Major data breaches seem to be pretty commonplace nowadays, to the point that I’m valuing my Social Security number at about five bucks nowadays.
Typically these data breaches impact a huge number of people. For example, earlier today I wrote about a Capital One data breach that potentially impacts more than 100 million people.
While I’m not sure what exactly you’d call this, I received a very interesting call from Hyatt this afternoon. I rarely answer the phone unless it’s someone I know, but based on the caller ID it seemed like it was someone from Hyatt, and I was curious why they’d be calling.
There was a nice lady on the line who introduced herself as being from Hyatt’s “care and regulation team,” and she proceeded to tell me that some of my information had been compromised.
As she explained it:
- My World of Hyatt data was shared with a small group of individuals
- This was information that was part of an internal record used as internal communications with teams
- Four individuals received my information, and they were asked to delete the emails and contents; they’re all apparently “loyal” World of Hyatt members as well
- She apologized for this happening, and said that notifying me was one of the top priorities
- Information shared included the confirmation number and name, World of Hyatt account number, date of booking, etc.
- They will closely monitor my World of Hyatt account for any unusual activity
Based on some follow up questions, I was told that:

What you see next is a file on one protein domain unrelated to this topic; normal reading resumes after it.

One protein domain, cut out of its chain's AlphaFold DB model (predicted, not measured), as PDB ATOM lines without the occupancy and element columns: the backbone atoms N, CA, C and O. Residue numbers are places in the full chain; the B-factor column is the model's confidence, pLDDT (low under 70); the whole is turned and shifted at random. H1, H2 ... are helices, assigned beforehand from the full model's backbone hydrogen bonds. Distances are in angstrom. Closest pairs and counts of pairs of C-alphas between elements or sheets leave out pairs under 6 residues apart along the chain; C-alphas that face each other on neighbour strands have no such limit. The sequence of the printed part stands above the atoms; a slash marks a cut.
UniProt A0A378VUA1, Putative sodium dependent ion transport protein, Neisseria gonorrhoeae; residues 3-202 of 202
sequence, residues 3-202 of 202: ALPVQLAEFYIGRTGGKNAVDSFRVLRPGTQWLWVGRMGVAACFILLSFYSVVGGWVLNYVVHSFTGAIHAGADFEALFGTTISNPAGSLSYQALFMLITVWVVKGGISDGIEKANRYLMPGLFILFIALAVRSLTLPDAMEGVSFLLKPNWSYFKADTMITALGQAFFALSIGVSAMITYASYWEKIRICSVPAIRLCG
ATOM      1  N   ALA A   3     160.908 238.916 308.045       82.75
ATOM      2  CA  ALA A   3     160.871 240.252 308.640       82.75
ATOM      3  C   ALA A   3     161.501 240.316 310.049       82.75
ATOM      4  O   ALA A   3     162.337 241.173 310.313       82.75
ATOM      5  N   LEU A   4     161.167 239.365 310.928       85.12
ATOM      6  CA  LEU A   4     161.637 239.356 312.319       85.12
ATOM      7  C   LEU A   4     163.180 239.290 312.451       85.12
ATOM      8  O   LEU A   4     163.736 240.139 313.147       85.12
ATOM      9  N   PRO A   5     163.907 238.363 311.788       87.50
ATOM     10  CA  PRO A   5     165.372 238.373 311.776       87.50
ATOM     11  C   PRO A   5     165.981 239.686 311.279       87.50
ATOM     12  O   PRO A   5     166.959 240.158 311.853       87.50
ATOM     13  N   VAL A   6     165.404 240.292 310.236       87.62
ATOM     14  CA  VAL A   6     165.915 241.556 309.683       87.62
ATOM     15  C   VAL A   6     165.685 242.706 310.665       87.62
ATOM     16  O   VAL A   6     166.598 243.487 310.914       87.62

- This breach happened on July 10, and I was only contacted now because Hyatt’s corporate office was doing an investigation
- Only 15 people total have been impacted by this, and they all involve people staying at Hyatt Place properties
- The information for several of my reservations was shared, all for stays at the same hotel
She asked if I wanted a new World of Hyatt account number, or if I wanted any reservations rebooked with new confirmation numbers. I declined, since I figured in the scheme of data breaches, this one wasn’t a big deal. Like I said, she was very professional, and also gave me her name and phone number to call back if I have any questions.
While I’m not worried about this at all, I still find this whole thing sort of… weird? I don’t exactly understand what happened.
I could see a situation where a bunch of emails accidentally ended up going to the wrong people, but somehow four people got my information, and this only impacted 15 people? For a loyalty program with millions of members?
So more than being worried I’m just fascinated by what really happened here…
Are any of the other 15 people impacted OMAAT readers? Did any of you receive my confirmation email in error? 😉